Just had a conversation with my wife about salads for the winter and she mentioned a couple of things I’d not considered nor even been aware of this year.
Apparently the only vegetables she has bought since we started harvesting from the veggie plot are broccoli (once), bell peppers (a few times), butternut squashes (fairly regularly as they’re a favourite in our “vegetarian day” meals) and cucumbers (a few times). But this isn’t just positive from a “food quality” or financial point of view. She also pointed out that not having to buy many vegetables has contributed significantly to our attempt this year to substantially reduce our use of single-use plastics. I’d not really thought about that at all and it does give me encouragement to find ways to grow more food over a longer period.
I would have liked to have some salad crops growing in the polytunnel through the late autumn and into winter, but I decided I would remove some of the soil (which is actually looking very tired) from the beds in the polytunnel this winter and add a lot more compost in its place so I didn’t bother thinking about it too much. However, there’s one bed that is empty at the moment and I could perhaps use that for some lettuces whilst I sort out the other beds and then do that one later once the plants have been eaten (or killed, if the frost gets to them). It’s a bit late to be sowing the lettuces now — ideally they should probably have been done a month back, but I think we still have some seed left and it doesn’t really keep that well if I recall correctly, so I might as well sow it and see what happens.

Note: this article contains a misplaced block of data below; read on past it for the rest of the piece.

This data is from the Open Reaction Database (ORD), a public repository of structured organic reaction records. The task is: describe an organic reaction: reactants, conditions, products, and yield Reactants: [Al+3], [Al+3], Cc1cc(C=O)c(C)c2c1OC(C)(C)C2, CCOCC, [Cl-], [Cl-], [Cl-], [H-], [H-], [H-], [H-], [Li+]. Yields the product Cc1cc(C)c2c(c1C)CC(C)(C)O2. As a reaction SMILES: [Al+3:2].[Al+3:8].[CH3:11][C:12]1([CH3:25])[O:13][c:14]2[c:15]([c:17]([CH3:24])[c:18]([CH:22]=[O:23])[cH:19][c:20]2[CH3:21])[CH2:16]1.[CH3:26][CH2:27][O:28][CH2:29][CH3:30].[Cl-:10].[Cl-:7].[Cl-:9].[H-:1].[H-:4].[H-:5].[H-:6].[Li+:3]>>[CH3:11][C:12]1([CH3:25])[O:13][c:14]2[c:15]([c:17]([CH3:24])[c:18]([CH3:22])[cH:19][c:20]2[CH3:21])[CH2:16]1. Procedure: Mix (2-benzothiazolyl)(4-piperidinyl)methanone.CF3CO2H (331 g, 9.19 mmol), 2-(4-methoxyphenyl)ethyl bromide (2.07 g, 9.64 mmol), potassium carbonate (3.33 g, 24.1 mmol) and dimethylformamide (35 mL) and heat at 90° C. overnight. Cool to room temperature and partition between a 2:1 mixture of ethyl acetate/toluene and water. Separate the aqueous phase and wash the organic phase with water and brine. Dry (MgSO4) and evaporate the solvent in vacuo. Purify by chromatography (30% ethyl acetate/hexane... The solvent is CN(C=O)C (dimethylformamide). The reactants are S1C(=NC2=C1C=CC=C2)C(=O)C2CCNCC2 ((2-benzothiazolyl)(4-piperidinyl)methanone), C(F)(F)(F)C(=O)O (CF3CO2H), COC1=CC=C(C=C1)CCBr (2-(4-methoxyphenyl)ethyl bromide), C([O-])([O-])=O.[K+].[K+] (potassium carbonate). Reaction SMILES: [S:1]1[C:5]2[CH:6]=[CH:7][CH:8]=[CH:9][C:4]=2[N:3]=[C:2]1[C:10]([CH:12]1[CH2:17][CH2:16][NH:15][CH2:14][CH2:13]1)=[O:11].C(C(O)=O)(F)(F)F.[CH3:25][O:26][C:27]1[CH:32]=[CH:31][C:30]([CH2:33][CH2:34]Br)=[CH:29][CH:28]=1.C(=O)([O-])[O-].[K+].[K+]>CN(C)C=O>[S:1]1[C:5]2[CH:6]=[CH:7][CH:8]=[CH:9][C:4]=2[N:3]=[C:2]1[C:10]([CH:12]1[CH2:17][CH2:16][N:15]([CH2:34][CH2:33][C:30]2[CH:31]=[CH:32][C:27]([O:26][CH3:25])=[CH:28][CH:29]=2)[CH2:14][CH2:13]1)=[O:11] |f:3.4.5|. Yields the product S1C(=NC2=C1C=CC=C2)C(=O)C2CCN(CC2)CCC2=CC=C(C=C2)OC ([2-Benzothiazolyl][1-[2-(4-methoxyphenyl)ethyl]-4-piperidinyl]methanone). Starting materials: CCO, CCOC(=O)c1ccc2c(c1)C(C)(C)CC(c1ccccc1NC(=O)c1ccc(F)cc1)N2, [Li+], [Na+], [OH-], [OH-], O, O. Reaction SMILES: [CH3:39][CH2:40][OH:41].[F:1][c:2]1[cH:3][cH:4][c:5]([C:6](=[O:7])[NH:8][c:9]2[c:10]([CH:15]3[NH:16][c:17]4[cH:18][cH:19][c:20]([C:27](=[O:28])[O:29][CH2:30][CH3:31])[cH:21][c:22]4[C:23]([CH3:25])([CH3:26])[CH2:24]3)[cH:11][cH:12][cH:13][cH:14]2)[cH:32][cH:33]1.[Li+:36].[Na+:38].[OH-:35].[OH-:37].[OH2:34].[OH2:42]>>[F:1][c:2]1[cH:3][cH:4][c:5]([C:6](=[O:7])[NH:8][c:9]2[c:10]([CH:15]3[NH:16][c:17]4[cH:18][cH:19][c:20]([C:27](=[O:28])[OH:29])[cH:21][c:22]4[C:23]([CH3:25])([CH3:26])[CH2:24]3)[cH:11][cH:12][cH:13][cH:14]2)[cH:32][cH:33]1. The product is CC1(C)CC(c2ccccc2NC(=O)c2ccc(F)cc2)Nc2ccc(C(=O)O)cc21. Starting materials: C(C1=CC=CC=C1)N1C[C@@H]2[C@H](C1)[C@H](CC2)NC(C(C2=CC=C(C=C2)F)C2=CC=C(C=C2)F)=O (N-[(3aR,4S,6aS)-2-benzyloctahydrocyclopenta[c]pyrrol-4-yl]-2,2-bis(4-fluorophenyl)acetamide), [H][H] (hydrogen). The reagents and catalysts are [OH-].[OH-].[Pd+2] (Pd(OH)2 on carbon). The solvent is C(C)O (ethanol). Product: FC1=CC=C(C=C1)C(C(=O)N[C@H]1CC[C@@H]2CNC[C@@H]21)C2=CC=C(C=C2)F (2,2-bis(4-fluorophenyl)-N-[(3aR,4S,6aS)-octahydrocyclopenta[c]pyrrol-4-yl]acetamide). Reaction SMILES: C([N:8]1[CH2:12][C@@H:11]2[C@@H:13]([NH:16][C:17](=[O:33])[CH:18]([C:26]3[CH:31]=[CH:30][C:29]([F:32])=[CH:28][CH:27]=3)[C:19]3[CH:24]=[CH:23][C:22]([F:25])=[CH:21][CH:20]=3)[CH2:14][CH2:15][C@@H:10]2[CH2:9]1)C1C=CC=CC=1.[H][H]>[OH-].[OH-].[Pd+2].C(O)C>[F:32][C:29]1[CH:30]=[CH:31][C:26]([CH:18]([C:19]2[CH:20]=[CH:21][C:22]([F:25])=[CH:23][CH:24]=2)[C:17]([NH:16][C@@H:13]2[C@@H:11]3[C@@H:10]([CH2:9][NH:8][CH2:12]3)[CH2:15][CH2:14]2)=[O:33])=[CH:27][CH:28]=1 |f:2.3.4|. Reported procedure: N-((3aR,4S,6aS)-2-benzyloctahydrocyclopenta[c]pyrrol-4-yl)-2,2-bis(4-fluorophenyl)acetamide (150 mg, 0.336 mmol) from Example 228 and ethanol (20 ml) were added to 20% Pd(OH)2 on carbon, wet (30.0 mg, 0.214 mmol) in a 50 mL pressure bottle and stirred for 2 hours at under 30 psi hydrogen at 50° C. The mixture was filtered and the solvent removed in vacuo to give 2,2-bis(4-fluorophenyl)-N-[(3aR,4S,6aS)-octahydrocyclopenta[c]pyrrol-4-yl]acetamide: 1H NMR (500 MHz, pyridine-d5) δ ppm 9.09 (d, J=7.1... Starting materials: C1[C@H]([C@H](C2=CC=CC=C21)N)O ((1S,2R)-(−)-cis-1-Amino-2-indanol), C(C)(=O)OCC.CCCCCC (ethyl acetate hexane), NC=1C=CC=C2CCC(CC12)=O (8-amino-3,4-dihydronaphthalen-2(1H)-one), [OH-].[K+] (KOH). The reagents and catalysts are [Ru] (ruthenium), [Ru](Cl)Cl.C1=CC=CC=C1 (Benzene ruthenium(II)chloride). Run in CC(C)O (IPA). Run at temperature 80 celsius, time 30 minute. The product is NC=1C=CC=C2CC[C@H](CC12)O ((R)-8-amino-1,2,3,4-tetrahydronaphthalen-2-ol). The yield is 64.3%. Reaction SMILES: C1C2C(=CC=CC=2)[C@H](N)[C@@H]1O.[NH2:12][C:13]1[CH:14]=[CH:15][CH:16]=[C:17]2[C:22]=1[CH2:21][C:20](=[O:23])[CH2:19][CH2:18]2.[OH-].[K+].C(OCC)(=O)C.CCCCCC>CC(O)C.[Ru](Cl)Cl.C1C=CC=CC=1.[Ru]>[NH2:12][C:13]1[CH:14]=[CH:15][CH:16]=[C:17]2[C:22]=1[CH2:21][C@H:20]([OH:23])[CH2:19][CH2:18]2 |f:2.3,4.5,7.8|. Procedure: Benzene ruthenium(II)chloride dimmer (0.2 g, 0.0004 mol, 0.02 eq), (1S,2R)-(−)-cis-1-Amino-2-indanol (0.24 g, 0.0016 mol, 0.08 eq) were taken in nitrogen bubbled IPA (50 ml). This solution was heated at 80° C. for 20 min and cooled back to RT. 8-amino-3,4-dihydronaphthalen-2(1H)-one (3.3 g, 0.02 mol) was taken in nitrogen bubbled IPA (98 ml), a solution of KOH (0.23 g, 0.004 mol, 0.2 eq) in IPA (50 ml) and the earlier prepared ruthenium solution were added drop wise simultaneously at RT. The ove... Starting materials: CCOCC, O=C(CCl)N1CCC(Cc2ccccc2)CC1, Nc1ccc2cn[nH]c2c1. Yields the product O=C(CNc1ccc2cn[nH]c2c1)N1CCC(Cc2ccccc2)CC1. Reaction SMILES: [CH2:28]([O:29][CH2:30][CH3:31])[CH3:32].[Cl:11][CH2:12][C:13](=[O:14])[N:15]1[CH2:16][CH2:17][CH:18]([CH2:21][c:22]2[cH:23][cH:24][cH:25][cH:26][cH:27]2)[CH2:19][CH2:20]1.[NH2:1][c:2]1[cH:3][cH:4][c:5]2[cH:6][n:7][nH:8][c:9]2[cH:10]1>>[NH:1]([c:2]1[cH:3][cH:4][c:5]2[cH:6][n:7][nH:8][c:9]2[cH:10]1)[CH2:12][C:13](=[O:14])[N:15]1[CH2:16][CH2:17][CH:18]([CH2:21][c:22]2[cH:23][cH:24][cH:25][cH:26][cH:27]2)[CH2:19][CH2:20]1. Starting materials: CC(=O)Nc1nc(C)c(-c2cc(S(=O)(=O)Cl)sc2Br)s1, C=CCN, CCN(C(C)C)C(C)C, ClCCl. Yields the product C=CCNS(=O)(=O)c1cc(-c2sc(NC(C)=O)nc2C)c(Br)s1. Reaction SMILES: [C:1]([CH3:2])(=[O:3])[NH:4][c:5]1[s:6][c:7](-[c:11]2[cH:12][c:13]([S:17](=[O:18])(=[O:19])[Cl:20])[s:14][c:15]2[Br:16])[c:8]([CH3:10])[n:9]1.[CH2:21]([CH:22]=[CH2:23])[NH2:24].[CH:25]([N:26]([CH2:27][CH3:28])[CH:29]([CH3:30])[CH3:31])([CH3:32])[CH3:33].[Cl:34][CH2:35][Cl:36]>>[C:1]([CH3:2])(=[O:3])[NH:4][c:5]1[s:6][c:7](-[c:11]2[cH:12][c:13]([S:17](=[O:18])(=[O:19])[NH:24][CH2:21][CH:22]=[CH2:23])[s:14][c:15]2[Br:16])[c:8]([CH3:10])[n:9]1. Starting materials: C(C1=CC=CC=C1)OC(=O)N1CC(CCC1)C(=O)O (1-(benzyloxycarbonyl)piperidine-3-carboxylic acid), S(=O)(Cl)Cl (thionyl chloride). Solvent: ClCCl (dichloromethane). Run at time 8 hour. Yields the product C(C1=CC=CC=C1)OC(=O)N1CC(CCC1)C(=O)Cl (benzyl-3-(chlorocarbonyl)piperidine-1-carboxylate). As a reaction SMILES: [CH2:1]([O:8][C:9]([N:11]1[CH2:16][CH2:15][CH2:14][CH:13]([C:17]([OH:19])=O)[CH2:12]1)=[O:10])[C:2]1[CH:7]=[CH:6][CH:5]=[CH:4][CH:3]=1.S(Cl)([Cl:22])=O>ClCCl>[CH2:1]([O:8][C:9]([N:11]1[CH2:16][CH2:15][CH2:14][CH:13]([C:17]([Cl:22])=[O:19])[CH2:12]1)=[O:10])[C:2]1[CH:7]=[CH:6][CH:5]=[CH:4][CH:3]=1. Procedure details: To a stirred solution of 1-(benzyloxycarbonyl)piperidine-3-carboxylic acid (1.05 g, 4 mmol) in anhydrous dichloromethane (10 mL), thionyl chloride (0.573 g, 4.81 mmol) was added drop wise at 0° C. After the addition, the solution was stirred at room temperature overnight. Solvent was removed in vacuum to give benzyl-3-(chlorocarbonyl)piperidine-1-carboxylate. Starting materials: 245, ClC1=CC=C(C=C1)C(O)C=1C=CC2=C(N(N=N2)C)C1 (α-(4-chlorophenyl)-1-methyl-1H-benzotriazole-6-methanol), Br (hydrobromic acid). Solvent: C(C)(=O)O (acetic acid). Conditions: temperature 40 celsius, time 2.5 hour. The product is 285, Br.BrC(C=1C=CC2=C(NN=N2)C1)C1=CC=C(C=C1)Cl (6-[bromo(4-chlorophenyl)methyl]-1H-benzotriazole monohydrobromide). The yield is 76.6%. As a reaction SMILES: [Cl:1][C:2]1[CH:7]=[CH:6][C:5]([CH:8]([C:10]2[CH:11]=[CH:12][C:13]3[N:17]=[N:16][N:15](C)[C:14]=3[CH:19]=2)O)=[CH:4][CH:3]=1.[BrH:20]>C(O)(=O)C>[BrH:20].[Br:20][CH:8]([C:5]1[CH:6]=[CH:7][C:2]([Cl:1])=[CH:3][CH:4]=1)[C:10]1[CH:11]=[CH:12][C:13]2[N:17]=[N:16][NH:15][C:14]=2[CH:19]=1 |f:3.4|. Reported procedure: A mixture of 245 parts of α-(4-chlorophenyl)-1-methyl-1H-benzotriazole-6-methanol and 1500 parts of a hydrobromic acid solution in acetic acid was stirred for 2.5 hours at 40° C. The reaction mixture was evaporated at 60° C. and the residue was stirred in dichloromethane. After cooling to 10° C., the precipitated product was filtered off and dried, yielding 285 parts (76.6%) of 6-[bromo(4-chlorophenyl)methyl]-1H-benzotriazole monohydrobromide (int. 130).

The irony is of course that the polytunnel itself is a huge piece of single-use plastic, but our last cover did at least last about ten years (and ended up not even being single-use, as I chopped it up to fill the window openings of the barn conversion to keep the wind and rain out once I’d replaced it on the polytunnel).